James Caughey Sheffield meeting - Ebenezer (1844)

I rejoice to inform you, that the special services in the Ebenezer Wesleyan chapel of this town - Sheffield - have been remarkably owned of God, in the conversion of sinners and the sanctification of believers.

At first, my congregations were small, but they increased more and more, and so did the number of the saved. Unlike most places I have visited, where I have been compelled to lay close siege to sinners, long and continued before they yielded, the sinners of Sheffield began almost immediately to surrender; for, although the first prayer meeting on Sabbath afternoon, May 12th, resulted in the conversion of one only, twenty-nine were converted at night after sermon. Considering the neighbourhood and in the circumstances of the society at Ebenezer, I felt at first a little surprised that the Superintendent, the Rev. J. P. Haswell, his colleagues, the Rev. J. Stinson, T. Dickin, and B. B Waddy, with the leading men on the Circuit, should have fixed upon this as the most suitable place to commence special efforts for a great revival - a decision, in which, I believe they were unanimous. I would have chosen the heart - Carver Street chapel - as the most likely place to find that warmth of temperament, and energy of talent, so necessary “to make a beginning.” The results, however, proved the propriety of their choice. The official brethren at Ebenezer entered into the work with their whole souls. The members, though generally poor in this world, but rich in faith, assisted us in mighty prayer. The noise was sometimes tremendous, but God was in it. No attempts were made abruptly to put it down; but by prudent management on the part of Mr. Haswell, when present, and others who had charge of the services in his absence, it was kept within bounds, and under a scriptural and judicious control, and was rendered subservient to arouse the careless and prayer-less to perceive and feel that religion was a subject worthy of the attention and energies of their fellow-townsmen. The influential and talented leaders of Carver Street, instead of standing aloof to see first how the battle would go, came up nobly to the help of the Lord. Reports spread like fire through all parts of the town; sinners of every grade of character crowded to the place. Some fled in terror, looking unutterable things - illustrating vividly that passage in the book of Samuel: “And the Philistines were afraid, for they said, God is come into the camp. And they said, Woe unto us! for there hath not been such a thing heretofore.” Every meeting brought more and more together. The noise was heard afar: “And when the Philistines heard the noise of the shout, they said, what meaneth the noise of this great shout? For, when the ark of the covenant of the Lord came into the camp, all Israel shouted with a great shout, so that the earth rang again.” 1 Sam. iv. Some people were “offended” at the tremendous “amens” and shouts of victory, which prevailed on every side. But such were exhorted to patience, and to beware of temptation - to remember also, that it was impossible, unless the lungs of the zealous people were as substantial as leather, or as Cicero expressed it, their bodies were “chiselled out of the rock, or hewn out of the oak;” or their voices were endowed with the unchangeability of the trumpet, that they could stand, for any considerable length of time, efforts so violent. The prediction proved too true. Toward the latter part of the second week, they began to flag; and there were evident marks of a humiliating and rapid tendency to the opposite extreme. Some had quite exhausted their strength, others had broken their voices; the “amens” were “few and far between.” This was the reaction some of us anticipated. Anyone, not acquainted with the secret power to which we owed our success, during the tempest of human feeling - the constraining and overpowering influences of the Holy Ghost - would have said, “The revival is at an end - the sparks of their own kindling are quite gone out - it is likely they will close the doors now and recruit ere they can muster another such exhibition.” But the work of God, which is not dependent upon much noise or little, but upon an influence from heaven, advanced without a pause. The hearts of the people were right with God. Wickedness was not in our camp, nor division of feeling or opinion. Many seemed, in their looks, to say: “Our hearts are with you, but we are weak; our strength is gone; we can do nothing but exercise faith, and pray in silence; go on, the Lord of hosts is with you, the God of Jacob is our refuge!” In the course of a week or so, they regained their energy, and were as ardent and zealous as ever; but, learning wisdom from the things they had suffered, they now prudently “husbanded their strength,” appropriating their “amens,” “hallelujahs,” &c., to those points of “onset or Victory,” where they could be used to the greatest advantage and effect. Their zeal being now according to knowledge, and guided by it, burned with a bright, steady, and ever-during flame - not a blue one night and extinguished the next, fitful and uncertain as the lightning in the evening cloud; but it kindled and ascended like the morning sun, advancing upward till it attained its meridian glory: as the sun, in the days of Joshua, it tarried over our Gibeon, “in the midst of heaven, and hasted not to go down;” I shall not say, “for the space of a whole day;’ or even during the remainder of the services in Ebenezer chapel, but it also extends, thus for, in Carver Street, until the Lord has avenged himself on his enemies and ours, gloriously. Many were the slain and healed of the Lord at Ebenezer. The meeting for the new converts, for the wounded also, and the slain, was a season never to be forgotten. The Ebenezer chapel was a symbolical Ebenezer to the vast assemblage of people on the night in question. By many tears and various expressions of joy, they seemed to say, almost universally, “This is our Ebenezer, for hitherto hath God helped us.” Perhaps the following report, or table, of the progress of the revival, which was handed to me, at the close of the services in the above chapel, by the secretary, Mr John Jepson, will afford you as good a view of the steady progress of this great work of God, as any other medium I could adopt: -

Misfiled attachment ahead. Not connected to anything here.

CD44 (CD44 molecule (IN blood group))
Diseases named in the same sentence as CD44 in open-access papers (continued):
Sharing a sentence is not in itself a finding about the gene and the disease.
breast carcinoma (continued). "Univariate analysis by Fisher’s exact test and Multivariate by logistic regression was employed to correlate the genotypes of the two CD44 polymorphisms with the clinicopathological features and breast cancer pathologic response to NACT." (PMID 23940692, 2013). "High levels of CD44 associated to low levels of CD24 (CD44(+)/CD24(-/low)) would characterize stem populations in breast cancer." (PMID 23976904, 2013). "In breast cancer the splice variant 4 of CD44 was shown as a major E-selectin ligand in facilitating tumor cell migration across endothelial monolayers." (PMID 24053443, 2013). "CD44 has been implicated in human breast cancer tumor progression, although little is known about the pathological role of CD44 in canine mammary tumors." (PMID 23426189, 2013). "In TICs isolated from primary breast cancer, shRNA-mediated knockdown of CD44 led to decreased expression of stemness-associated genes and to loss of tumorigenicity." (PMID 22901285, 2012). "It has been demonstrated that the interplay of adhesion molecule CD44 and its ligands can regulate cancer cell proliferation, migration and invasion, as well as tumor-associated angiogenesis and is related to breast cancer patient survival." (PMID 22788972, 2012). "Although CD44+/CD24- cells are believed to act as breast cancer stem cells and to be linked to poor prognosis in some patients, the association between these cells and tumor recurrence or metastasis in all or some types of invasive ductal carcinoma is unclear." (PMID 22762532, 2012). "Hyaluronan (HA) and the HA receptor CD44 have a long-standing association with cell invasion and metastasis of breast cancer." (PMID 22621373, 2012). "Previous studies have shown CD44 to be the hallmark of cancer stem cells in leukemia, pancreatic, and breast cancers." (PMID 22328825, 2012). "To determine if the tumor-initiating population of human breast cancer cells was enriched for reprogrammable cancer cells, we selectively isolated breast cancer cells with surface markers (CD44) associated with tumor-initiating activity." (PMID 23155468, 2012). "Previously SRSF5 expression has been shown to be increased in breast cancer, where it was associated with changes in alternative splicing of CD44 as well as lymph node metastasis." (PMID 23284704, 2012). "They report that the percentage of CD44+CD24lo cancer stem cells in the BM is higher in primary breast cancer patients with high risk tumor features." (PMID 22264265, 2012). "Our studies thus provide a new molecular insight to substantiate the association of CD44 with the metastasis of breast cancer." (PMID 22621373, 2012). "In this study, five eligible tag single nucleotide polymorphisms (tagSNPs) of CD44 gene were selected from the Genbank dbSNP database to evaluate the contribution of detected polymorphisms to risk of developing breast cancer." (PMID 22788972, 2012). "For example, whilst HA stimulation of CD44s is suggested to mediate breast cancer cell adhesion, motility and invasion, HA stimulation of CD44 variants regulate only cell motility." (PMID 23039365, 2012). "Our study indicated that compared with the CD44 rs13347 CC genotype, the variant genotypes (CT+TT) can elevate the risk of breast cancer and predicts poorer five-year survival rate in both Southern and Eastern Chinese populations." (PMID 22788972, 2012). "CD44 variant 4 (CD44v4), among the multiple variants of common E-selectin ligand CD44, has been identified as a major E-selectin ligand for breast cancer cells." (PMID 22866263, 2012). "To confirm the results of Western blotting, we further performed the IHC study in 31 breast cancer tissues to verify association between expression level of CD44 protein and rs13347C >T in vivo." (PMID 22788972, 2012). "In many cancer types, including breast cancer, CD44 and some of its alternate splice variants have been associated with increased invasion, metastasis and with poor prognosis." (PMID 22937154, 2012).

“DEAR Sir. The following is a faithful report of the numbers saved in Ebenezer chapel, from the 12th of May to the 3d of June, twenty-one days inclusive. In Jesus, affectionately yours,


Sheffield, Ebenezer Chapel, May 12 to June 3, 1844

Justified out of the World 323

Justified in Society 163

Blessing of Sanctification 262

Totals 748

Taken from 'Methodism in Earnest' at www.revival-library.org